If you’ve ever tried using Google Home, or any virtual assistant, chances are you’ve dealt with the technology misinterpreting one of your commands at one point or another. And if you are multilingual, or speak accented English, you’re probably even more familiar with the exasperation that comes from a voice-commanded device not understanding you.
Luckily, the team over at Google has been listening to the feedback from its bilingual and multilingual users. Starting today, owners of any Google Home products and phones that use Google Assistant can now take advantage of the new multilingual feature, a representative for the brand tells Bustle via email. This feature allows the Google Assistant to speak and understand two languages interchangeably. The tech is already fluent in languages like Spanish, French, German, Italian, and Japanese, among others, but the ability to weave in and out of multiple languages in commands is new.
The update couldn’t come at a better time: smart speakers continue to be the world’s fastest growing consumer tech segment, and it’s estimated that more than half of the world’s population speaks more than one language. In the New York metro area, for example, 38 percent of the population age 5 and over speak a language other than English at home. In Los Angeles, that number is around 54 percent, the U.S. Census Bureau found in 2015. And further, in the U.S., one in five households with Wifi own a smart speaker, according to The Washington Post.
But it’s also worth noting that people with nonnative English accents face the biggest issues when using smart speakers like Google Home, according to The Washington Post. One key finding: users with Spanish as their first language were understood approximately 6 percent less often than people who grew up in the Western U.S. This is notable considering that the U.S. is the second largest Spanish-speaking country in the world after Mexico.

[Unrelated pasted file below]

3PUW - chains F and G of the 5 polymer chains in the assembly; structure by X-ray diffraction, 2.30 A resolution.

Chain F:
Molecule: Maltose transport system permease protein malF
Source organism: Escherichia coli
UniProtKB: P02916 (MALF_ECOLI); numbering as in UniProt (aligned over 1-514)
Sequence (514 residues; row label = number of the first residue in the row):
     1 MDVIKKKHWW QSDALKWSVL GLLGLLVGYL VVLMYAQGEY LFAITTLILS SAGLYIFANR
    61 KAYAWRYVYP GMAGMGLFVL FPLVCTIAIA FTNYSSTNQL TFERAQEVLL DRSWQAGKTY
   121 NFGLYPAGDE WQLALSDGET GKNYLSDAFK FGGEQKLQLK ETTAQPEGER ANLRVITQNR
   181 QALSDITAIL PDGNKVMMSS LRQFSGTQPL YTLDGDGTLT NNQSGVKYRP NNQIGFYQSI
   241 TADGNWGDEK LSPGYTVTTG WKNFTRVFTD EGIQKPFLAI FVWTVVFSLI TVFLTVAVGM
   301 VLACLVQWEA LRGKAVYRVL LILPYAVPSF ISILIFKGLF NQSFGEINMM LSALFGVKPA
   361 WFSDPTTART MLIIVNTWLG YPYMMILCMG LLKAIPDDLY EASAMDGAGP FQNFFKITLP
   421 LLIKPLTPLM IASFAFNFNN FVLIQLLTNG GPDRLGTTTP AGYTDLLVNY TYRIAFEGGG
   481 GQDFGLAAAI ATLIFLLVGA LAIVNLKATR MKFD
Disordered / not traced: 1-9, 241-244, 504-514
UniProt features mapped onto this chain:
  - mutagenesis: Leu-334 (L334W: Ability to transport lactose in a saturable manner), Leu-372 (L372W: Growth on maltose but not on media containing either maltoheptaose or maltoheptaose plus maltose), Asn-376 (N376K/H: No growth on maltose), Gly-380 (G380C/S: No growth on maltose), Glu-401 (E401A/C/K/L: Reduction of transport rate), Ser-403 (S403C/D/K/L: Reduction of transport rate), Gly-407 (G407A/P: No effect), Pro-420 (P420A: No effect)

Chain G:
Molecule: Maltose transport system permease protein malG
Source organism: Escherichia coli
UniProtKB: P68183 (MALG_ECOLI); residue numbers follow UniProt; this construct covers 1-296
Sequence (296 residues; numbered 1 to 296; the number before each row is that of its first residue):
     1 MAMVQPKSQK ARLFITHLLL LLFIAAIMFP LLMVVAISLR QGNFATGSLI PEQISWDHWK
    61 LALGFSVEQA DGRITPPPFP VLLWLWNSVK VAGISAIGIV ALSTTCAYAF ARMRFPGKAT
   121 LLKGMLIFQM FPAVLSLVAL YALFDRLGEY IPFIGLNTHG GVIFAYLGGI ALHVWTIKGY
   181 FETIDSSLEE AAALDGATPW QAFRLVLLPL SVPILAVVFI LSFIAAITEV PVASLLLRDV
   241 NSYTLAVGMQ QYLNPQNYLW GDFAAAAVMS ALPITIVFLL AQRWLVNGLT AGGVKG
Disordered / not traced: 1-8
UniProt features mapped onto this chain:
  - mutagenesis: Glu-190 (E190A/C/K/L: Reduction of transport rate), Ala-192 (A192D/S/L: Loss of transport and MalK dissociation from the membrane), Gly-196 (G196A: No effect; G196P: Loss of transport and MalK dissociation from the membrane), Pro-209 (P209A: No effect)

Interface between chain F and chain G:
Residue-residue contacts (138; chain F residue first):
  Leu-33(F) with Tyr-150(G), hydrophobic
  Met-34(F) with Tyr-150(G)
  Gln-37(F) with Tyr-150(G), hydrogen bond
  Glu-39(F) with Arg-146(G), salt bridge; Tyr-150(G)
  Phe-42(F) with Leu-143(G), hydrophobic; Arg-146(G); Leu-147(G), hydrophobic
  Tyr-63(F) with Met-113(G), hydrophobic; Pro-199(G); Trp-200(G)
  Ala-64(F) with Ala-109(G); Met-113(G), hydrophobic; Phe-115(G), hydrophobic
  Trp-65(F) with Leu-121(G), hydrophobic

Carolina Barrera-Tobon, an assistant professor of modern languages at Chicago’s DePaul University, told Select All, “These tools were ‘standardized’ by, and consequently for, a very specific audience.” The standard often used to program devices, explained The Washington Post piece, is considered “broadcast English,” aka the mostly white and nonimmigrant accent associated with TV newscasters. (Which, as a recent episode of NPR’s Code Switch will have you know, is actually most similar to the accent of people native to Cleveland, Ohio.) As a result, tech can have an unintentional bias towards misunderstanding people who don’t fall under those categories.
That being said, this new update will undoubtedly help the folks whose day-to-day tasks — like the kind the Google Assistant is designed to help with — are conducted in more than one language. With plans to roll out more than 30 languages for its devices by the end of the year, Google is thankfully diversifying its product to meet the needs of a multilingual audience. The fact that Google Home users can now just as easily call their mom in Spanish (or French, or Japanese), then ask where the nearest Greek restaurant is in English a moment later, is definitely a major move.
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